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In English (or Spanish), you use "of" (and other prepositions), for doing complex names, such as people or place names in some cases:

  • The seat of the great rock of the north.
  • The man of the forest of the east.
  • The super tall man of the great green forest of the far east.
  • The man who was English and from the forest in the east before the river. (The man of English of the forest of the east of the river, to some degree).

How do you do this "of" in Chinese? Please add the pinyin in addition to the Chinese characters, so that I may see the literal gloss of the Chinese.

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of = ... 的 [dì;de]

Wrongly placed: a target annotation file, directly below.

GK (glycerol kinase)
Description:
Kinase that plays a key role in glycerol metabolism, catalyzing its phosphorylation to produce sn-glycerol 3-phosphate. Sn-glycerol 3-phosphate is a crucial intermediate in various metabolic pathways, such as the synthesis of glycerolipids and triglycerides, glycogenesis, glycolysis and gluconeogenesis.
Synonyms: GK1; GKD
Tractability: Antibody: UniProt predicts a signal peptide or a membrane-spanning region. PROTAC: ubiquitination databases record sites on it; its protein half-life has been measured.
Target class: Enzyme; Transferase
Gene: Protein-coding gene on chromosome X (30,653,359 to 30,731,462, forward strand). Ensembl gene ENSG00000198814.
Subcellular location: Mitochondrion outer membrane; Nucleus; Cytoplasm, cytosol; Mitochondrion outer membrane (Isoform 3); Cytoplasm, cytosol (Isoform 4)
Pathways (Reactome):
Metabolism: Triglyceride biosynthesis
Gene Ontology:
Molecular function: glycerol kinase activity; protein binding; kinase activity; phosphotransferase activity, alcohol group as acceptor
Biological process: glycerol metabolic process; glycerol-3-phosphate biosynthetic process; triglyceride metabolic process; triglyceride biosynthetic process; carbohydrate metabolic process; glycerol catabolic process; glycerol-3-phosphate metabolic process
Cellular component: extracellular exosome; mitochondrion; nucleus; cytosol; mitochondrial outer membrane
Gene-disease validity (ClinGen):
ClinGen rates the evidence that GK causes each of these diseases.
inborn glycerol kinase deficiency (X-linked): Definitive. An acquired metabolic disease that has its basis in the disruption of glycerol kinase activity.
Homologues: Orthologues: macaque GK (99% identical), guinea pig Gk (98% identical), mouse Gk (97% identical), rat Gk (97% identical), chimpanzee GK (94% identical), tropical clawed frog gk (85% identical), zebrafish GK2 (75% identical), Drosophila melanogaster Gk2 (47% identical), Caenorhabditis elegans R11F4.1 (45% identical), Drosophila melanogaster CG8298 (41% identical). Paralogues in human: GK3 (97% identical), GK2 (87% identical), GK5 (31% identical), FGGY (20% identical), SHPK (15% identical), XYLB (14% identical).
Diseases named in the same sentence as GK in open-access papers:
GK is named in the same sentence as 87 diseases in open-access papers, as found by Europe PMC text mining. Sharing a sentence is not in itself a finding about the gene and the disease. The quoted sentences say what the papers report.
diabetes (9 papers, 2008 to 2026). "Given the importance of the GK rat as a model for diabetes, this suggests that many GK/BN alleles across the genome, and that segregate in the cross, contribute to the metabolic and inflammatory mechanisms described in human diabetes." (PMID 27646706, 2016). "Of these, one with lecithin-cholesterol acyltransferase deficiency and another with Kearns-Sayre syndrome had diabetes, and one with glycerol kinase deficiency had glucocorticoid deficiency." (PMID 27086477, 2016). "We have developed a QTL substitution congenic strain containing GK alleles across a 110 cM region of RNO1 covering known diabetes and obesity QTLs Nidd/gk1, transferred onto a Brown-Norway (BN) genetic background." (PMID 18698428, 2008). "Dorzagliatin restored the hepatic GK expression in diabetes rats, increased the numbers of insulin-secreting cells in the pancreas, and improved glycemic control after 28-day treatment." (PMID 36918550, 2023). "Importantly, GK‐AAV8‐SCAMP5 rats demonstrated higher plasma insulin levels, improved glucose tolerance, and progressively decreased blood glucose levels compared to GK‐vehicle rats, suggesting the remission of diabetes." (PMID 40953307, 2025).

• The seat of the great rock of the north. = The north('s) great rock's seat - 北方()巨石基座/底盤.

  • The man of the forest of the east. = The east('s) forest's man - 東方()叢林男人.

  • The super tall man of the great green forest of the far east. = The far east('s) great green forest's super tall man - 遠東()大叢綠林超高男人.

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    I second r13's answer. A of B would be B 的 A. Notice also r13 put some of the 的s in parentheses. When there is more than 1 的 in a sentence it sounds kind of awkward in Chinese and only one is used. "The seat of the great rock of the north" would be expressed as "The seat of the great north rock". Similarly "The man of the east forest", The super tall man of the great far eastern green forest". It's not wrong to use more than one 的 but again it's a bit awkward. Even more than 1 "of" in English is a bit awkward. But to answer your question, 的 expresses "of".
    – Kantura
    Feb 15, 2023 at 2:52

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